At some point of Service, there are echoes of Chris Kyle’s wife (from American Sniper) reflected in four separate essays written by spouses and loved ones of these brave warriors. One such is the spouse of Don Shipley, who is famous on Youtube for outing fake SEALs. I kid you not, there are people out there that pretend to be SEALs and it is downright saddening, but with Mr. Shipley’s approach and wit, the stuff would be even more hilarious if it weren’t so pathetic and serious. Check it out, who knows there might be a few fakes walking around your neighbourhood stealing someone’s valour. Sadly, I have detoured. It is very endearing and like Kyle’s American Sniper, we get to read about what the other half goes through … and yes, it is a sacrifice on their behalf. One of the sad commentaries that I came across in Service, is that despite all the hell that these men endure for God and country, one would think that as they return to civilian life, they’d get a break from the madness and chaos of world. Apparently not: Mr. Lutrell’s dog was cruelly attacked and killed by some poor excuse of a wank; Chris Kyle was held up (at a gas station) by two tossers who had to learn, the hard way, that you don’t attempt to rob at gun point, some guy that has “killed more people than smallpox”; and a Master Chief was determined to be lacking in “leadership” at an interview for a job at an athletic gear design job firm. About the latter. Seriously? We can throw millions of dollars at the Kardashians who offer nothing more than smug smirks and the ability to irritate level-headed folks to mind numbing levels of psychosis … but a Master Chief that has been (and has lead many … safely) through more crap than most of us would ever see in 20 lifetimes is determined by some HR twit to be “lacking leadership material”. WTFs are in order and will probably be an understatement for this.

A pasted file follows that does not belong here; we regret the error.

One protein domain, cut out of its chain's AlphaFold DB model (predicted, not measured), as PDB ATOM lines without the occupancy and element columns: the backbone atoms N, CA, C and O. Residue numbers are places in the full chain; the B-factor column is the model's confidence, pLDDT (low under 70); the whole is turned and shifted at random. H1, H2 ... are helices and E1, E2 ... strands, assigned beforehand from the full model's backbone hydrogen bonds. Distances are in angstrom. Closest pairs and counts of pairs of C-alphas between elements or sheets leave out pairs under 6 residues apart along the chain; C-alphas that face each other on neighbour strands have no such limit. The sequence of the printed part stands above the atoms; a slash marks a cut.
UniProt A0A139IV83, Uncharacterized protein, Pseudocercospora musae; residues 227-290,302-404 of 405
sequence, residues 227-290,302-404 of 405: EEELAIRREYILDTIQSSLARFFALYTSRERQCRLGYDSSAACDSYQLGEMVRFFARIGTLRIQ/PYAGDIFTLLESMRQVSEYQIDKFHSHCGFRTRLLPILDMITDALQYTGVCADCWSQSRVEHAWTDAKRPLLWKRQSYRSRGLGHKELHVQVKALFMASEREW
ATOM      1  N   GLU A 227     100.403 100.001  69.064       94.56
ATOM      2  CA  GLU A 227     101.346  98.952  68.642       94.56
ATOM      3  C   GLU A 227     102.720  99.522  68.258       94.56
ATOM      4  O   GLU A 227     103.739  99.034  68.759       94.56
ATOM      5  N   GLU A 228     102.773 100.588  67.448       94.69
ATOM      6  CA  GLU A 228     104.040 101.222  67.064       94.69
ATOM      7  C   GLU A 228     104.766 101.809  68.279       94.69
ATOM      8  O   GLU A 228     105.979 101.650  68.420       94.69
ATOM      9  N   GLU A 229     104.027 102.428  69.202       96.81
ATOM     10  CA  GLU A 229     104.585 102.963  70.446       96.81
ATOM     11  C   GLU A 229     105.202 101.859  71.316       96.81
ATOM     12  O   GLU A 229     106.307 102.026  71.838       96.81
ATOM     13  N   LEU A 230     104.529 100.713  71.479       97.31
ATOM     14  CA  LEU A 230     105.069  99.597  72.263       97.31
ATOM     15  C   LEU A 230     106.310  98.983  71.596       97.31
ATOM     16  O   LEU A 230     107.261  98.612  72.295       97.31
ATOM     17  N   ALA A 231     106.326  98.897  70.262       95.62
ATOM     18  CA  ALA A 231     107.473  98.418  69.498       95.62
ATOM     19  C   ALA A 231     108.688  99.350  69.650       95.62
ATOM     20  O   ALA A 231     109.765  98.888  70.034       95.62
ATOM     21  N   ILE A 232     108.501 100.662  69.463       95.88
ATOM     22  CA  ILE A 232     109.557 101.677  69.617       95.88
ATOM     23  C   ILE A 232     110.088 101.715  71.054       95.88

Mr. Lutrell’s Service is pleasant and humbling read. An emotional rollercoaster it is, but very sobering and in all, a magnificent tribute to those that serve in uniform and those that remain at their sides through it all. And like Mr. Lutrell, it makes you appreciate every day when you consider what these fellows have endured. It may sound clichéd, but I’ll say it anyway: thanks again, to all those that serve and are still serving. Thanks Mr. Lutrell, and may God bless you and yours and the rest of your days.

Read Full Post »